Document Type



Leptospirosis was once a common zoonotic disease affecting most mammalian species. While it was once a very prevalent disease, it had tailored off only affecting humans with certain occupational hazards in developed countries. Recently, there has been an increase in the incidence of leptospirosis associated with recreational exposures and travel to tropical climates. Humans become infected with the disease through either direct or indirect contact with infected animal urine. Since leptospirosis has a longer survival period in wet, humid and warm conditions it is more prevalent in tropical and temperate climates and exposure peaks in the summer. There are a variety of ways a person can contract leptospirosis including through cuts in the skin, the conjunctiva of the eye, through the respiratory tract as a result of aerosol or water inhalation and though it is rare, animal bites may transmit the disease. Appropriate treatment and early diagnosis can reduce the side effects and potential death associated with leptospirosis. Unfortunately, because the disease incidence dropped off so dramatically for such a long time doctors are not recognizing the symptoms and are not properly diagnosing and/or treating the disease. Humans present with many flu-like symptoms and abdominal pain, dysuria, nausea, anorexia and fever. A simple blood culture can confirm the presence of leptospires. However, the morbidity and mortality remain high for leptospiosis. The purpose of this study is to examine the epidemiologic relationship between exposure, whether it is travel, occupational or incidental, and the risk of contracting leptospiosis.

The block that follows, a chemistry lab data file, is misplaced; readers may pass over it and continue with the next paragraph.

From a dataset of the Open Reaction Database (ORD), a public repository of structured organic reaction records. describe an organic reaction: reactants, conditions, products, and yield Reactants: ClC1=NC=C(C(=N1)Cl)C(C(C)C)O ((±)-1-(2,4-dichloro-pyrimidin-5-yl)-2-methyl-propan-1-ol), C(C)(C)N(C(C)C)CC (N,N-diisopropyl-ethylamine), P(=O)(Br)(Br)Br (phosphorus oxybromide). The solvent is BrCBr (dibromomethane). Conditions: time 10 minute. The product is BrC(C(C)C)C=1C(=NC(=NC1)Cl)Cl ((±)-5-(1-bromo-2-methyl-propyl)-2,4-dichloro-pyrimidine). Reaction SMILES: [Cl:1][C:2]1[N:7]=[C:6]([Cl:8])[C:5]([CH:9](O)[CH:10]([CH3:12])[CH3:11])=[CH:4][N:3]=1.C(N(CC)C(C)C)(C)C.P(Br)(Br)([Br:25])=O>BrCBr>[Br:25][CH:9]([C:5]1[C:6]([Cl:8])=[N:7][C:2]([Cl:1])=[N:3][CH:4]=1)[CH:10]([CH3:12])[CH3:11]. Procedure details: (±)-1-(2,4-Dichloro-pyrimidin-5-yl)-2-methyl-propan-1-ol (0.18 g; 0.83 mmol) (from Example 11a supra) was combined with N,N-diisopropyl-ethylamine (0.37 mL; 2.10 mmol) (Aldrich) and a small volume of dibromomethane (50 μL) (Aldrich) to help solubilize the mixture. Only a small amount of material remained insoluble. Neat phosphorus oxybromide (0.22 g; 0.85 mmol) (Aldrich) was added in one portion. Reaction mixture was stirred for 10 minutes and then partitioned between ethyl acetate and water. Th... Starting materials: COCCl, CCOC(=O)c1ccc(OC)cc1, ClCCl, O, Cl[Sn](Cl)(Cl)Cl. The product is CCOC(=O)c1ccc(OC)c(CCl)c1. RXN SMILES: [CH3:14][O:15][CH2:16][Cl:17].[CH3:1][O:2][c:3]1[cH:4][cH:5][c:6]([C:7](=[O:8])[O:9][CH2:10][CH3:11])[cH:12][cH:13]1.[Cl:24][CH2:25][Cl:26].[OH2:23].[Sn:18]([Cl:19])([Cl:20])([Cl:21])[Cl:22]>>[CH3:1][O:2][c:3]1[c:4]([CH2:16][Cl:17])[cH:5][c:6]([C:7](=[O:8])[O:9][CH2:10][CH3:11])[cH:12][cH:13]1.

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Journal Title

International Journal of Global Health and Health Disparities





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©2007 International Journal of Global Health and Health Disparities



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